Skip to Main Content

We have a new app!

Take the Access library with you wherever you go—easy access to books, videos, images, podcasts, personalized features, and more.

Download the Access App here: iOS and Android. Learn more here!


  • 91,270 estimated new cases of malignant melanoma in the United States in 2018.

  • 9,320 estimated deaths from melanoma in the United States in 2018.

  • 20% to 30% of melanomas are located in the head and neck region.

  • Alarming increases in incidence (5% per year) and mortality (2% per year).

  • Highest incidence in areas with high sun-exposure and populations with fair skin (eg, Australia).

Risk Factors

  • Sun-exposure

    1. Frequent, intermittent exposure to intense sunlight appears to be the highest risk factor.

    2. Ultraviolet light causes a photochemical reaction in DNA, leading to the formation of pyrimidine (thymine and cytosine) dimers.

    3. Ultraviolet B (290-310 nm).

      • More potent cause of DNA damage

    4. Ultraviolet A (320-400 nm).

      • More abundant in natural sunlight than UVB

      • Can also cause oxidative DNA damage

    5. Visible light may also contribute to the pathogenesis.

    6. Sunscreen is protective.

      • Should be labeled “broad spectrum,” that is, protection against both UVA and UVB light

      • Should be at least sun protection factor (SPF) 15, and preferably 30 or greater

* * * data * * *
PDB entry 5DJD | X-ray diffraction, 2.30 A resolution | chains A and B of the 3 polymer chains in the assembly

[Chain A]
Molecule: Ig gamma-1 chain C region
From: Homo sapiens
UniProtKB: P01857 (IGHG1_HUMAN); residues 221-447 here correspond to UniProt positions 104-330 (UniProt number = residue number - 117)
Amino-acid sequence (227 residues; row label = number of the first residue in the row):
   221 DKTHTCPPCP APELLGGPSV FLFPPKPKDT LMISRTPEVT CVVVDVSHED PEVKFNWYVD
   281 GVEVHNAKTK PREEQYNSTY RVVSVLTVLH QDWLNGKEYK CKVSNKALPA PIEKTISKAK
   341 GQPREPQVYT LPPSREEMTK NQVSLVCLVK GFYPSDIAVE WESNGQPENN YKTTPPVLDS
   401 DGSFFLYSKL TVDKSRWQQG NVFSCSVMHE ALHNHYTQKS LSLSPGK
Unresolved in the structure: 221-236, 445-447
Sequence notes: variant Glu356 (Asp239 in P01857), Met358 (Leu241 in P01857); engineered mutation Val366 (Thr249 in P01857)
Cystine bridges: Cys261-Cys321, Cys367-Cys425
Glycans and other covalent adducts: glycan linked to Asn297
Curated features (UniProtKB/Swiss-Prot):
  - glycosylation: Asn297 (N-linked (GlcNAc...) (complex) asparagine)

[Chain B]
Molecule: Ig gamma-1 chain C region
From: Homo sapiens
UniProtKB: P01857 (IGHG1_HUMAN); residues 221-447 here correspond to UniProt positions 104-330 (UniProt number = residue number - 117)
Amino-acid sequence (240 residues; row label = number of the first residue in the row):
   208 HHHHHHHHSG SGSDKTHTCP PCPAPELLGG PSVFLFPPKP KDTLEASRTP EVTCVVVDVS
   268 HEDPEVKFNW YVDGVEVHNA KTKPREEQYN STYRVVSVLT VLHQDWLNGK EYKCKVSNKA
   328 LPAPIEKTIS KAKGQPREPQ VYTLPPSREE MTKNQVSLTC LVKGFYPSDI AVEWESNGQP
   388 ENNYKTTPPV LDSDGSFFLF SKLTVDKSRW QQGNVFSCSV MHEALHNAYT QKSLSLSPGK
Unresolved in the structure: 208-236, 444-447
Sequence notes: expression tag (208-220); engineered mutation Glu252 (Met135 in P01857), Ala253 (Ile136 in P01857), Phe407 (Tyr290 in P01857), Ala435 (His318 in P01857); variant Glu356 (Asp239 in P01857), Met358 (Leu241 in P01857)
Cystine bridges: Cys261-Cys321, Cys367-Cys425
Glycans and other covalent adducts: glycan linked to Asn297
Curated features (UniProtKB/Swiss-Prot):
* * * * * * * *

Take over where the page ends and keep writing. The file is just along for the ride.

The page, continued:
• Tanning beds

    1. Produce mostly UVA radiation, but some models increase UVB fraction.

    2. Evidence supports an increased risk of malignant melanoma with use of tanning beds.

  • Fair skin (Fitzpatrick type I), blond or red hair

  • Family history of melanoma

  • Freckling of the upper back

  • History of three or more blistering sunburns before the age of 20 years

  • History of three or more years at an outdoor job as a teenager

  • Presence of actinic keratoses

Hereditary Syndromes

  • Familial melanoma/dysplastic nevus syndrome

    1. Multiple atypical moles

    2. Lifetime risk of melanoma approaches 100%

    3. Genetic defect = CDKN2A gene at chromosome 9p21, which encodes p16(INK4a) and p14ARF

  • Xeroderma pigmentosa

    1. Autosomal recessive

    2. 1000-fold increased risk of skin cancer, often before the age of 10

    3. Early onset freckling (before 2 years of age)

    4. Caused by a heterogeneous group of defects in the nucleotide excision repair pathway → cannot appropriately repair the constant DNA damage (specifically, thymine dimers) caused by UV exposure

Molecular Biology of Sporadic Melanoma

  • Ras-Raf-Mek-Erk pathway

    1. Important pathway in regulation of cell proliferation.

    2. Activating NRAS mutations are the most common Ras family mutations.

    3. Activating BRAF mutations are found in 50% to 70% of cutaneous melanomas.

    4. Several BRAF inhibitors and MEK inhibitors approved by the Food and Drug Administration (FDA) to treat malignant melanomas with activating mutations in BRAF.

  • c-kit

    1. Tyrosine kinase receptor for stem cell factor.

    2. Activating mutations and amplifications cause constitutive activation of growth and proliferation pathways.

    3. More commonly found in melanoma unrelated to sun-exposure, namely, acral or mucosal melanoma.

    4. Imatinib: A combined Abelson murine leukemia viral oncogene (ABL), c-kit, platelet-derived growth factor receptor (PDGFR) inhibitor, very successful in treating GI stromal tumors, and chronic myelogenous leukemias. Imatinib or other kit inhibitors may have activity in melanomas with activating c-kit mutations (more common in acral lentiginous and mucosal melanomas).

  • Mutation burden and neo-antigens

    1. Based on The Cancer Genome Atlas ...

Pop-up div Successfully Displayed

This div only appears when the trigger link is hovered over. Otherwise it is hidden from view.